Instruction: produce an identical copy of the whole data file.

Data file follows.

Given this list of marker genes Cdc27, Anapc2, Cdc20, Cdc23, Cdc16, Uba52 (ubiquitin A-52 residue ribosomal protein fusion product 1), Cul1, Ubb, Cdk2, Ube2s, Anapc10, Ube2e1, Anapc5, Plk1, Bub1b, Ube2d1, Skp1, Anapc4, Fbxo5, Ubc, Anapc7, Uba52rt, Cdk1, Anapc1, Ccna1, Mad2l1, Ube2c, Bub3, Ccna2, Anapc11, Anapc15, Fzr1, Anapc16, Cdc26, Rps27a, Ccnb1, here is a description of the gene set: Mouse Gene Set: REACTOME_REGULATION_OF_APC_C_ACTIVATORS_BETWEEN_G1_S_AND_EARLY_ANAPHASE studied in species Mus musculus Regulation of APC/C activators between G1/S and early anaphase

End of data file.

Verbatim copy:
Given this list of marker genes Cdc27, Anapc2, Cdc20, Cdc23, Cdc16, Uba52 (ubiquitin A-52 residue ribosomal protein fusion product 1), Cul1, Ubb, Cdk2, Ube2s, Anapc10, Ube2e1, Anapc5, Plk1, Bub1b, Ube2d1, Skp1, Anapc4, Fbxo5, Ubc, Anapc7, Uba52rt, Cdk1, Anapc1, Ccna1, Mad2l1, Ube2c, Bub3, Ccna2, Anapc11, Anapc15, Fzr1, Anapc16, Cdc26, Rps27a, Ccnb1, here is a description of the gene set: Mouse Gene Set: REACTOME_REGULATION_OF_APC_C_ACTIVATORS_BETWEEN_G1_S_AND_EARLY_ANAPHASE studied in species Mus musculus Regulation of APC/C activators between G1/S and early anaphase